Venmo’s going after users with negative balances
As PayPal seeks to turn Venmo into a profit engine, the service has also taken steps to collect consumer debts, moves that are sure to spark controversy as some of the targeted users claim they have been fraud victims.
The digital transfer service also amended its user agreement to allow Venmo to seize funds from other accounts at PayPal, Venmo’s parent company, according to The Wall Street Journal, which reports it has reviewed emails from Venmo to consumers. The dollar amounts in the emails range from $7 to $3,000.
Some of the consumers say they had negative balances because of account takeover or were victims of scams that resulted in sending funds to crooks. In one incident, a user attempted to stop the payment at both Venmo and his bank; the bank stopped its payment to Venmo, but Venmo did not stop money from going out, creating a negative balance, the Journal reports.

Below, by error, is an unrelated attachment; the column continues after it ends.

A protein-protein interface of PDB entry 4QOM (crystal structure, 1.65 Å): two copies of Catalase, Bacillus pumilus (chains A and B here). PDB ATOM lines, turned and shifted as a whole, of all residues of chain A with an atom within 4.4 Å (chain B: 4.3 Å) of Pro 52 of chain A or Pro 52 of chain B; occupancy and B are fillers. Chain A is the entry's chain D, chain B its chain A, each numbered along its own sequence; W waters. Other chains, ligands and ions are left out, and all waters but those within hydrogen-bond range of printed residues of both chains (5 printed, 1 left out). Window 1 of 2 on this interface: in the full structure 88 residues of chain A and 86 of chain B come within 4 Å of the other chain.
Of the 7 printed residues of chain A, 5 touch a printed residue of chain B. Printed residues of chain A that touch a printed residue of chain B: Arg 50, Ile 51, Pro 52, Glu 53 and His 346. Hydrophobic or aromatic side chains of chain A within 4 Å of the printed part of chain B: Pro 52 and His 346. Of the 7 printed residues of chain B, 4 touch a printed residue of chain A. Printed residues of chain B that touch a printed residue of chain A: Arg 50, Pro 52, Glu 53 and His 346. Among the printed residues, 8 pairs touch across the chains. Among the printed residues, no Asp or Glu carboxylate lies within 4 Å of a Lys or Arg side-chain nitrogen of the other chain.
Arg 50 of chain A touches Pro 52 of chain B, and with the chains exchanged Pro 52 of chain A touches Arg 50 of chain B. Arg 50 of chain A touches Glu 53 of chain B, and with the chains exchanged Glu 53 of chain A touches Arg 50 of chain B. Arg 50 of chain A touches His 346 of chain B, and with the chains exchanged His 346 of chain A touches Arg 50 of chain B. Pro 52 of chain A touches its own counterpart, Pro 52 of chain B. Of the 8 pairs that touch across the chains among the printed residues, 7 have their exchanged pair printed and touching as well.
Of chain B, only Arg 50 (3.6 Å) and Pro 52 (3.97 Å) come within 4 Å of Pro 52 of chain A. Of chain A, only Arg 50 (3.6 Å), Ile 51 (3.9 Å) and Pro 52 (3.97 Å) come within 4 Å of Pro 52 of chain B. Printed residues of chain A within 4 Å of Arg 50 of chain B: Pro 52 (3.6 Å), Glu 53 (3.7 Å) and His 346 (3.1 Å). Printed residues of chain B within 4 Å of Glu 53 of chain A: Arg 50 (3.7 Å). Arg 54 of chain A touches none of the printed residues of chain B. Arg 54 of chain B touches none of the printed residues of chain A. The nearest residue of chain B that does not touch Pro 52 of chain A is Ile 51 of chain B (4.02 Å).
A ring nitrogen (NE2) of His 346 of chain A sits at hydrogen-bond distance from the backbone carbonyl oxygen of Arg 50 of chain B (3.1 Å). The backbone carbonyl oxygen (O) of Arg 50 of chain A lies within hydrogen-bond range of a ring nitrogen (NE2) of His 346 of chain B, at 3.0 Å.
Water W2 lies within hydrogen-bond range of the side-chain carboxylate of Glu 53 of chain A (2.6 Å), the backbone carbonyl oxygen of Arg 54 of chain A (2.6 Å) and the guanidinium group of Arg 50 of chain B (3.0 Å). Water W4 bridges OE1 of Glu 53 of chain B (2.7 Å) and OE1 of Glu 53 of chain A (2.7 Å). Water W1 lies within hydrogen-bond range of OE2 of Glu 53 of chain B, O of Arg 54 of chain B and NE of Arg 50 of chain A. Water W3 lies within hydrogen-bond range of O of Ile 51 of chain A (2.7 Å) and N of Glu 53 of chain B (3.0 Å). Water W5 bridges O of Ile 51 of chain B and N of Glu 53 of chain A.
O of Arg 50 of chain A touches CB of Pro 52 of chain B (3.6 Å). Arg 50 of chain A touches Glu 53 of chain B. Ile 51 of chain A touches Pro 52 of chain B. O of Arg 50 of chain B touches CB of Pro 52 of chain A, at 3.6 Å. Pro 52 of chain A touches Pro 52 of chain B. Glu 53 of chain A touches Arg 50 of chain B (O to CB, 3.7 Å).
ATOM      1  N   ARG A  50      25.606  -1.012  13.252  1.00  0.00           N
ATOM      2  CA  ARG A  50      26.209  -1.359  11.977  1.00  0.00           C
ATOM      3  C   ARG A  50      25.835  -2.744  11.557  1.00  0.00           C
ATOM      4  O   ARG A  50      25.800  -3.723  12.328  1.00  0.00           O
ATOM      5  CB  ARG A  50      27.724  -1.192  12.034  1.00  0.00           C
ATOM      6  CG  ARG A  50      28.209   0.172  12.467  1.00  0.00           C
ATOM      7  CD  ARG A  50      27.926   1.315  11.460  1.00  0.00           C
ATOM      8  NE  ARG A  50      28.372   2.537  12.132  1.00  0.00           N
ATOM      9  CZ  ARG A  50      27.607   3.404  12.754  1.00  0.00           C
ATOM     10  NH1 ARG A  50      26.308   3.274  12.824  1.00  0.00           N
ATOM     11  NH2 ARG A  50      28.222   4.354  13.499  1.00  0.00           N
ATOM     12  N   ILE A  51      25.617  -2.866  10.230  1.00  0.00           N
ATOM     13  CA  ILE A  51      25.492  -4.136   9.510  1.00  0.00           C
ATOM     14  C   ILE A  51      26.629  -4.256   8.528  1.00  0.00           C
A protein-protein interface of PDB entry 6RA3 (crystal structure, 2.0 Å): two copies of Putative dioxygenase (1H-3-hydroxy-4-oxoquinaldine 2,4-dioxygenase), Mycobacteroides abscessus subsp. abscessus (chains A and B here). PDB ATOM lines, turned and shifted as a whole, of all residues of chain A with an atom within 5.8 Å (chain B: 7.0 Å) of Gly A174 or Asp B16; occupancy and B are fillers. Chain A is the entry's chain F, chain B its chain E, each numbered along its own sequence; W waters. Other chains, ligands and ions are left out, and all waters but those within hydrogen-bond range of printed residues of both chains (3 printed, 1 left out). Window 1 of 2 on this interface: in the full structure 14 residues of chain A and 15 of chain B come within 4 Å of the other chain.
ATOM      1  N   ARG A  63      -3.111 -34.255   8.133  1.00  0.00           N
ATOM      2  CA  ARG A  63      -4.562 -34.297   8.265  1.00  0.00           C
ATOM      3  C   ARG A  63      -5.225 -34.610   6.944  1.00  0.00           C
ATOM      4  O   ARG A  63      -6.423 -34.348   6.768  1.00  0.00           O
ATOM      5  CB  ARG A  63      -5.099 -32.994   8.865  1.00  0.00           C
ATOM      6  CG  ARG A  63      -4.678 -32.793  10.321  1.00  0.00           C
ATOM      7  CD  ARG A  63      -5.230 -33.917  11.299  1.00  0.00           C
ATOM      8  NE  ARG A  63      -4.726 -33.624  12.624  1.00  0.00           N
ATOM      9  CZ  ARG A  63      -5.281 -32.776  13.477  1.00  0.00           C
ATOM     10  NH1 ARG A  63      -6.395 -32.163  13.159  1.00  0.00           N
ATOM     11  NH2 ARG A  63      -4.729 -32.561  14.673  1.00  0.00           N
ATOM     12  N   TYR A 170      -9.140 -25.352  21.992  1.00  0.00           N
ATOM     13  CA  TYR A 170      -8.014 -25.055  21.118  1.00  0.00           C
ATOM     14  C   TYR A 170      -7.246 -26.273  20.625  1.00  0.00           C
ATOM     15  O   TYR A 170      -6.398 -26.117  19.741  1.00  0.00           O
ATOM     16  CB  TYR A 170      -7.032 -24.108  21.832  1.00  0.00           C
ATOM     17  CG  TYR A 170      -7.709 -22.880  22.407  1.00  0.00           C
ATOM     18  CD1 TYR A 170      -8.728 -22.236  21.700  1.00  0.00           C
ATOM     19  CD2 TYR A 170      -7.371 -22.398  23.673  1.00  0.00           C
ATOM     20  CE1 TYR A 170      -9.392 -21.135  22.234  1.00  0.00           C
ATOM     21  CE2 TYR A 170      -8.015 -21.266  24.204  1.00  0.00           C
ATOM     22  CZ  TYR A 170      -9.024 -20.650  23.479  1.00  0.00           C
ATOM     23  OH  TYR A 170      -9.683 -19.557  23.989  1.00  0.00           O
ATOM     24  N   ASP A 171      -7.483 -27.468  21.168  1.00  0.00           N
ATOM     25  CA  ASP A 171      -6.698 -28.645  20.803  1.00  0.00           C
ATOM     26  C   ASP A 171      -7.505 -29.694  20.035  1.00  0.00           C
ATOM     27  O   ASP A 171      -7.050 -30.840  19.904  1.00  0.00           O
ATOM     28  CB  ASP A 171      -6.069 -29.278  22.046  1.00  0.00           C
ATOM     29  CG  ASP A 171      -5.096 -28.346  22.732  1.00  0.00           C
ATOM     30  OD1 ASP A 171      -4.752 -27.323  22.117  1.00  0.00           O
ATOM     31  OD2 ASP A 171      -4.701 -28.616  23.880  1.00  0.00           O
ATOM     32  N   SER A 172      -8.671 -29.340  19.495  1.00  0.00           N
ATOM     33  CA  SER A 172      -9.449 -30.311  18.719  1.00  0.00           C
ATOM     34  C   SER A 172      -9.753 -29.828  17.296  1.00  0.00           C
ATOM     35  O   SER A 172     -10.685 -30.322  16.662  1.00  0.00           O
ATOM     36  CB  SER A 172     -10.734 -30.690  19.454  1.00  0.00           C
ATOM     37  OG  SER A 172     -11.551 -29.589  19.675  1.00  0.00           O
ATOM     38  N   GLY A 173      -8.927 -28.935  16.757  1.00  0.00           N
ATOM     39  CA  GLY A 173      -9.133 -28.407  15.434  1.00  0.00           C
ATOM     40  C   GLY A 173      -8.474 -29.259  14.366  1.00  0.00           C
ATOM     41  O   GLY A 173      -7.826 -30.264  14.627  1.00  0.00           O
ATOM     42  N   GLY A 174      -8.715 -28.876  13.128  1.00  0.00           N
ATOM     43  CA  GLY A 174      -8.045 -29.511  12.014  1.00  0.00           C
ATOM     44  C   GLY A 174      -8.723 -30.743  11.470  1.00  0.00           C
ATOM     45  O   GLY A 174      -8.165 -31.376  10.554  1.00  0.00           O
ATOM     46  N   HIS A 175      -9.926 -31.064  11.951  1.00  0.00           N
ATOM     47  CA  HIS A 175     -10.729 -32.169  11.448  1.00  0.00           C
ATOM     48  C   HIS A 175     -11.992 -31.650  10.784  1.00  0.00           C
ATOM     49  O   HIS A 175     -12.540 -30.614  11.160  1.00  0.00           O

PayPal did not return a request for comment, but told the Journal it updated its policies to allow collection from other PayPal accounts to drive consistency across its platforms.
News of the collection changes comes as PayPal diversifies Venmo through partnerships with companies like American Express in an attempt to turn it cash flow positive. Venmo is growing quickly and is popular with users, but it’s still losing money.
PayPal has also pushed Venmo as an option in stores, signing deals with retailers including Abercrombie and streaming services such as Hulu. The moves helped Venmo’s dollar volume pass $19 billion for the most recent quarter, an 80 percent increase. But while Venmo has pared financial losses, it’s still not profitable. PayPal also reported earnings dips due to Venmo-related fraud in late 2018.
In PayPal’s most recent earnings call, CEO Dan Schulman said the company will have to “really put our foot on the pedal” and drive profitability on Venmo at the same level or higher than PayPal and other services.